Why America might support a Sino-Israel Free Trade Agreement
By: Dale Aluf, Director of Research and Strategy at SIGNAL.

Against the backdrop of heightened Sino-US tensions, Israel is due to enter its 8th round of negotiations for a Free Trade Agreement (FTA) with China. The two nations wrapped up their 7th round in November 2019, and could very well finalize the deal by the close of 2020. The notion of one of America’s closest allies entering into such an agreement with its recently dubbed “strategic competitor” might cause one to raise an eyebrow. But if negotiated wisely, an FTA could, in fact, serve to benefit all three countries.

Since the release of its 2017 National Security Strategy, America has tightened restrictions on Chinese investment in sensitive technologies such as quantum computing and artificial intelligence, and has been encouraging its allies to follow suit.

Understanding China’s response to the Soleimani killing
By: Dale Aluf, Director of Research and Strategy at SIGNAL.

The assassination of Iran’s General Qassem Soleimani was a monumental event in the ongoing US-Iran rivalry, the consequences of which will resonate throughout the Middle East and beyond for some time to come. Israeli leadership has lauded the Trump administration’s actions, with PM Netanyahu recently telling the media that “Trump is worthy of full appreciation for acting with determination, strongly and swiftly.” But Israel’s second-largest trading partner, China, views this event in starkly different terms. In light of China’s expanding presence both in Israel and its backyard, Beijing’s response is important to examine.

At a press conference held shortly after the event, Chinese Foreign Ministry Spokesman Geng Shuang went beyond the usual calls for restraint singling out America and calling for all parties “to keep calm and exercise restraint and avoid a further escalation of tensions.” Chinese Foreign Minister Wang Yi reinforced China’s position in a call to his Iranian counterpart Mohammad Javad Zarif, complaining that the “dangerous US military operation violates the basic norms of international relations and will aggravate regional tensions and turbulence.”

Chinese Human Rights Delegation Visits Israel
By: Dale Aluf, Director of Research and Strategy at SIGNAL.

Amidst allegations of abuses occurring in re-education camps in Xinjiang, and as protests continue to rage in Hong Kong, an official delegation from the China Foundation for Human Rights Development traveled to Israel last week for talks with Knesset members, think tanks, and academic institutions.

The visit, led by the former Vice-Chairman of the National Committee of the Chinese People’s Political Consultative Conference (CPPCC), Mr. Huang Mengfu, aimed to foster deeper mutual understanding between the two countries on various human rights issues.

The Chinese Way: Cultivating Relationships and Building Trust
By: Dr.Aryeh Tepper, SIGNAL Senior Research Fellow and ISP Academic Advisor

What makes China so different from the West? Why are relations between Westerners and Chinese so often characterized by disparate expectations and missed communications? And how can Israel avoid falling into the trap of thinking in narrow Western terms when dealing with Beijing?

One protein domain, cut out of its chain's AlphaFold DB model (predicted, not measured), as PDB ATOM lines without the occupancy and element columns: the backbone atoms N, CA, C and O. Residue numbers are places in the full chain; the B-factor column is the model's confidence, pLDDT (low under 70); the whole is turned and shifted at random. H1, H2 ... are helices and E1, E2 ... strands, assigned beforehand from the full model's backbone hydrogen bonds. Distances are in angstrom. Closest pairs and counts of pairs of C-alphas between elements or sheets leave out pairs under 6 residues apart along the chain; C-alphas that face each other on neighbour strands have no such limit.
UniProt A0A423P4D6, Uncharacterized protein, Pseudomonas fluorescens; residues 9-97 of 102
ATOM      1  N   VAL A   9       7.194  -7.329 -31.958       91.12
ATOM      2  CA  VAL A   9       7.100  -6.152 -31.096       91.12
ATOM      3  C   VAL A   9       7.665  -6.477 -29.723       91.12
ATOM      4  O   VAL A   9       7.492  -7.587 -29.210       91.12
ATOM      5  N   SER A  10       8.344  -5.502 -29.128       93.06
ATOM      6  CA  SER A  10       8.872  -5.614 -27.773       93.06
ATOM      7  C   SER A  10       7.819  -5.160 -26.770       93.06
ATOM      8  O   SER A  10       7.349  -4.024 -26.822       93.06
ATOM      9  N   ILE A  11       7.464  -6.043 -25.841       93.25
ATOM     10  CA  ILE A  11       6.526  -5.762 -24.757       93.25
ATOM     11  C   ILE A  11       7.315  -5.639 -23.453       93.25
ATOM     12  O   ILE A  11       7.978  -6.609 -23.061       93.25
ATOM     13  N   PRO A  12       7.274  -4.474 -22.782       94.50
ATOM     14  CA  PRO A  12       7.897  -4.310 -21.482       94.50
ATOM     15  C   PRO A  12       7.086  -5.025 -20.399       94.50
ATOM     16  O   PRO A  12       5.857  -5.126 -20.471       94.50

One major difference between China and the West is that relationship networks play a far more intense and decisive role in the lives of Chinese than in the lives of Westerners. This is the case because the sense of an authentic inner self that stands on its own, independent of relationships and societal influences, is far stronger in Western culture than in Chinese culture. This might sound like a strange notion at first hearing, but it cuts to the heart of the distinctive ways in which Chinese and Westerners navigate their way through the world, including the willingness to trust those who come from outside of one’s established network of relationships.

Everything Over the Heavens: A new arena for confrontation and cooperation
By: Dale Aluf, Director of Research and Strategy at SIGNAL.

There is an ancient Chinese idea that “under heaven’s canopy there is nowhere that is not the king’s land,” this is the concept of Tian Xia. China of the 21st Century has pushed its ambitions further than anything the ancient thinkers could have imagined. Since launching its first unmanned spacecraft in 1999, China has released itself from terrestrial constraints and propelled itself far above heaven’s canopy. The Chinese space program soared into the new millennium, as China became the third country to independently send humans into space in 2003. It has since expanded its space capabilities, launching a variety of prototype space-stations (Tiangong-1 and Tiangong-2), as well as a cargo ship (Tianzhou), capable of refueling other spacecraft. 2018 saw China fire more rockets into space than any other nation in the world. A year later, China made history with Chang’e 4 – successfully landing the first rover on the dark side of the Moon. China has become one of the very few powers that have any sort of mastery over Earth’s immediate cosmos.

Changing world, shifting relations: Israel’s ties with China
By: Dale Aluf, Director of Research and Strategy at SIGNAL.

Israel and China are peculiar partners. In almost every way, they display contrasts as opposed to commonalities – across cultures, history, size, political systems, economic structures, and ideology. In the face of their differences, they have succeeded in cultivating flourishing economic relations, and today, China is Israel’s second-largest trading partner country. China’s relations with Israel are emblematic of the impact of the PRC’s vast international outreach over the past decade.

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SIGNAL Perspectives are written by experts on a range of issues within the China-Israel-Middle East space